Broadly sleekly we have been in a secular (long term) downtrend in interest rates since 1982. Yes it has been 37 years long. Growth stocks, income stocks and bonds have performed well in this time frame. Contrast that to the 1966-1982 when all three suffered dramatic losses in real (after inflation) terms.

    Luckily for us, all of the forecasts calling for higher interest rates have proven to be false alarms to date. As long as rates remain low, we will feel very smart for holding these income securities. If the higher interest rate forecasts ever come to fruition, our investing IQ’s will drop by 100 points. . .

    It is up to each investor to make his/her own forecast of interest rates. Just understand if you hold a lot of income securities, you have made a forecast that interest rates will NOT increase in the short term.

    You can take comfort knowing that the interest payments will ~ not decrease if interest rates increase. If you are say 80+ years old, I would not worry about increasing rates. If you are say 20 years old, it is a much larger long term concern.

    Thanks,
    Tex

  6. As someone in their early 60’s I appreciate all the great ideas and thoughts I’ve cleaned from his site. It definitely has made me money but I’m such a fickle investor and I really shouldn’t be at my age. My IRA portfolio held a lot of preferred stock in December, mostly from suggestions made on this site and no common stocks. Then I did a complete 180 in late January and I was 100% in high flying indivual tech. Now it’s a balance of low volatility dividend stock and bond ETF’s (PSK and PFXF are 15%).

    Although I’m just hanging out at the moment, I always check Tim’s site for ideas. One of these days individual preferred stock and baby bonds will again be bargins and I’ll flip back.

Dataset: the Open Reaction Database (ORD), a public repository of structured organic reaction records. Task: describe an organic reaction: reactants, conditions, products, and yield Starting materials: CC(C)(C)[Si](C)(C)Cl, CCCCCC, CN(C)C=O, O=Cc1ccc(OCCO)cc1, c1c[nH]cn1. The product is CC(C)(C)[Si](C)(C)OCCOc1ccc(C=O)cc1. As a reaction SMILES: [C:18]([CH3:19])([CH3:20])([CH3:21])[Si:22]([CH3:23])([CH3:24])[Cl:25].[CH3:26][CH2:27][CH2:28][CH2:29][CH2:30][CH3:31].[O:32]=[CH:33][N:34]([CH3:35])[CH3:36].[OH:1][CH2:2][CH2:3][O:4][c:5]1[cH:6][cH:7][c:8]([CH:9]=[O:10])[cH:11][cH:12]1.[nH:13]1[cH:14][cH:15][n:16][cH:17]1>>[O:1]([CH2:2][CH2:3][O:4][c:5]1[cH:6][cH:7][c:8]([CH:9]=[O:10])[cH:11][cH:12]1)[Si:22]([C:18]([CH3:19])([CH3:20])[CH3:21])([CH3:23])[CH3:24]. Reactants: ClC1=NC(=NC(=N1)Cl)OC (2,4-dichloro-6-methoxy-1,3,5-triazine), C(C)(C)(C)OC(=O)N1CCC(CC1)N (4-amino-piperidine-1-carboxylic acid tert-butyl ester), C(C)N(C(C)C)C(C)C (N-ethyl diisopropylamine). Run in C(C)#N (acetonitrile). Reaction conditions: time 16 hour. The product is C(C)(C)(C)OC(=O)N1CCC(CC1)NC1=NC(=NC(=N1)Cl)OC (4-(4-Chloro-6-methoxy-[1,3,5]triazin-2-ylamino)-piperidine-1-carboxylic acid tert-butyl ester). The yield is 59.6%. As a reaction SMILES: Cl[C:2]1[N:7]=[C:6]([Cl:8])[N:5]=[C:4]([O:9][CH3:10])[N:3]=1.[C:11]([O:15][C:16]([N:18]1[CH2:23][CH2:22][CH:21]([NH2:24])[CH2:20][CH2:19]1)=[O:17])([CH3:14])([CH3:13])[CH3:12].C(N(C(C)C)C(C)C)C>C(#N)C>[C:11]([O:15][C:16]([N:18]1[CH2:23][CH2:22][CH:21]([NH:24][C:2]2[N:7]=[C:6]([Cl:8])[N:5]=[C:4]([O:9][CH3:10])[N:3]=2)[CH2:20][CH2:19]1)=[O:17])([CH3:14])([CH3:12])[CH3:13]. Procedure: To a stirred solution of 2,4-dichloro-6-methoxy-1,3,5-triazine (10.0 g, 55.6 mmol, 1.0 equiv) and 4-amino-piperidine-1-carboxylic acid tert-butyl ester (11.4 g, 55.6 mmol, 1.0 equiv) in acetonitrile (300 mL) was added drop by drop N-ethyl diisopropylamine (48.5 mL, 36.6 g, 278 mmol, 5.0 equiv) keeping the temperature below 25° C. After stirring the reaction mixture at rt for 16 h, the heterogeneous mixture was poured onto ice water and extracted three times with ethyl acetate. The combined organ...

7. Because the younger set is at work, I HELP my son by sending him timely
    info, including links to this site when applicable. I don’t know if he makes the purchases I recommend, but he gets the information minutes after I see an interesting product. Last data was the OTC symbol for Energy Transfer Operating LP ‘s newly issued preferred 2 days ago, the first day of trading, under it’s temporary symbol; of course, he is in a position that allows him to
    receive the info and follow up if he wishes to. Father knows best ( sometimes ). !

  8. Early 60s and follow on both a desktop and iPad. Stumbled into the site about 6 months ago and now follow it religiously. Never comment as I’m not smart enough to add to the conversation. Used to follow some SA authors but have lost faith in much of that expertise – I think the comment I once read here was something to the effect of ‘mediocre advise, great salesmanship’. Opened my eyes a bit. Thanks for all the effort.

  9. Tim,

    Over 50’s (just). In CT, but from UK originally…relative newbie to the site. Been visiting nearly every day for close to a year. Desktop, Ipad and mobile.. i’ll use them all. Have even sneaked a peak via son’s Xbox and wife’s Kindle. Also Gas Station TV screens (well, maybe not that last one)

    Been investing fairly steadily in income investments for last 7 years..trying to build up income stream to help with kids college and then hopefully a somewhat early retirement (keeps getting pushed back, of course).
    Had been doing most of it thru friend at RBC until I realized how much they stiffed you on fees ($95 a trade for Prefs!..not to mention Bond highway robbery and tomfoolery).

    Have since struck out on my own into Prefs and baby bonds, emboldened in large part thanks to your site and your amazing community. An absolutely indispensable resource…don’t know what I would do without you quite frankly.

    So, simply, thank you.